Why Some People Will Tell You this is a Bad Idea
Some folks will say that if you tip the mower on its side (whichever side), it’ll leak oil everywhere and could hydrolock your mower. It’s a bad idea they say. Which I think is why so many people get so hung up on this subject.
But if someone tells you this, they’ve missed a step. And it’s a step that will completely remove the chance of your mower becoming hydrolocked (hasn’t failed me yet!).
Before I explain what that step is, I think it’s important that you have some idea of what hydrolocking actually is. So here’s a very quick crash course. I’m not a small engine expert, but someone who is once explained it to me this way.
In your engine, the piston moves up and down in the cylinder. If the piston is in the down position when you tip your mower on its side, there’s a lot of space above it and it’s possible for oil to flow past the piston and the piston rings and basically flood the whole top portion of your piston with engine oil.
And then when you try to turn the engine over, the piston tries to squeeze that oil out, but it can’t and becomes locked. That’s hydrolocking in a nutshell.
Prevent Hydrolocking: How to Make Sure Your Piston is at Top Dead Center
The way you can prevent hydrolocking is to ensure your piston is at the top of the cylinder when you tip your mower over. There will still be a tiny gap between the top of the cylinder and the piston, but the oil won’t be able to completely flood the top of the piston now. At worst a little oil could be left on the top of it and on the spark plug. But hydrolocking is not something you’ll need to worry about.
To do this there are a few simple steps:
- With your mower in a normal position, flat on the ground, you’re going to pull on the starter cord, as if you were trying to start your mower. Remember to remove the spark plug lead first though, as you don’t want to actually start your mower.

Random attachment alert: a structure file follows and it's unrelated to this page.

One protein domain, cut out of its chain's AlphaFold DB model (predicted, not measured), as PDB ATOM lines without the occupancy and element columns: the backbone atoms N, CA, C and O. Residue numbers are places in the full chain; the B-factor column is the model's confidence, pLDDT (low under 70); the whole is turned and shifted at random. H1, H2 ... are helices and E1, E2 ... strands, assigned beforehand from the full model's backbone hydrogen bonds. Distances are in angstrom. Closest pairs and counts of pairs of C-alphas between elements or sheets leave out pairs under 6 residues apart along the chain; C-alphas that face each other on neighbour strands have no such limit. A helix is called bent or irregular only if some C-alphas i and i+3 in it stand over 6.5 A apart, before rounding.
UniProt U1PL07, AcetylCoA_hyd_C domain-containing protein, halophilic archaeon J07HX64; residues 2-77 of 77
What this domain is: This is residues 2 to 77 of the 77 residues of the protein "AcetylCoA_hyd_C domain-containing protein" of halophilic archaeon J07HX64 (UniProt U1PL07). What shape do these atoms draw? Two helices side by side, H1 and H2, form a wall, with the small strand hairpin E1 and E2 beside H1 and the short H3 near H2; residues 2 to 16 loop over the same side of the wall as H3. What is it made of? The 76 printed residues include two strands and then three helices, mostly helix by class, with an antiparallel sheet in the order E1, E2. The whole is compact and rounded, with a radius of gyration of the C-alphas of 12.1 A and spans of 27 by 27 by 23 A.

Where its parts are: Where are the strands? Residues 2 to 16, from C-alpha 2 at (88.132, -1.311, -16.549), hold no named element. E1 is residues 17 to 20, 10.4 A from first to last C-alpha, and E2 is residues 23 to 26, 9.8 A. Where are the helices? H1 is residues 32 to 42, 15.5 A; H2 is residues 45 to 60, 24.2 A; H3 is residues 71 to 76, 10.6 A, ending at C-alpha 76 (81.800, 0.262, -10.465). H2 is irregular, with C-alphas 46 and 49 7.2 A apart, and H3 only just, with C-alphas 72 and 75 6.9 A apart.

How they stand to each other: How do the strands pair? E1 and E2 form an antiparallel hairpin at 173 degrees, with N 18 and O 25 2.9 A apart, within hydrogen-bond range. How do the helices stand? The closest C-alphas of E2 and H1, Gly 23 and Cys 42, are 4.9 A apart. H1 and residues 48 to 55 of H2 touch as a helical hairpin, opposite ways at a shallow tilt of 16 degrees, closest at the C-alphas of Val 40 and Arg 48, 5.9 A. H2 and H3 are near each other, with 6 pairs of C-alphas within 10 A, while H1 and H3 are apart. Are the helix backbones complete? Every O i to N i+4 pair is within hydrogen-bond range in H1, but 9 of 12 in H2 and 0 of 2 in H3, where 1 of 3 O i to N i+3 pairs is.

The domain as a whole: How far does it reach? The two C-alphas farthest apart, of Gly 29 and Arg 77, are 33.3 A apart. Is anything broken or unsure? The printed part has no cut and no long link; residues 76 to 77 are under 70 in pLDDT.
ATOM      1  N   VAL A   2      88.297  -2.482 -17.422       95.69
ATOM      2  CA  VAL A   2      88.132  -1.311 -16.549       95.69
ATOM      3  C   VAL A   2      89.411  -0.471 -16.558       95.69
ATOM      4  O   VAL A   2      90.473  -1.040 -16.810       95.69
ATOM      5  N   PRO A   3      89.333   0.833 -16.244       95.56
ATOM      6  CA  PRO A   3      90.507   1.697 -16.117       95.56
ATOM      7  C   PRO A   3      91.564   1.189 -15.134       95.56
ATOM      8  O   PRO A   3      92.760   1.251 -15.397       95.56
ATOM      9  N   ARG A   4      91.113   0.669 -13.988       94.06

- If you have a brake handle, pull it down.
- Now, pull softly and slowly on the cord. At some point as you pull, you’ll find a point where it feels tight. Repeat this process a few times so you get a feel for where that tight point is.
- When you’ve found that point, on the next pull only pull as far as that point. As soon as you feel it gets tight, let the cord go.
The piston is now at the top of the cylinder and you aren’t going to hydrolock your mower when you tilt it.
Additional Bonus: Your Valves Are Now Closed
Doing this before you tilt your mower on its side has another additional benefit. It closes the valves!
When you were pulling on the cord and it got tight, it feels that way because the valves are closed and it creates extra pressure.
And the only way the oil can move out of the crankcase and leak all over the place, is through an open valve. Problem solved!
That’s How to Tilt a Lawn Mower and Not End Up with a Mess
If you follow the steps outlined above, and then tilt your lawn mower the air filter side up, you won’t have any oil or gas leak anywhere. Seriously, mower air filters soaked in oil are not fun to deal with! Doing it this way, you can have it tipped over for as long as you need to finish whatever maintenance you’re doing. I have mine flipped over for a couple of hours sometimes, when I’m really giving my mower the full works – thorough undercarriage clean, blade sharpening or change, coating it in Fluid Film to prevent clippings from sticking – and I don’t have a drop of oil or gas on my workbench afterward.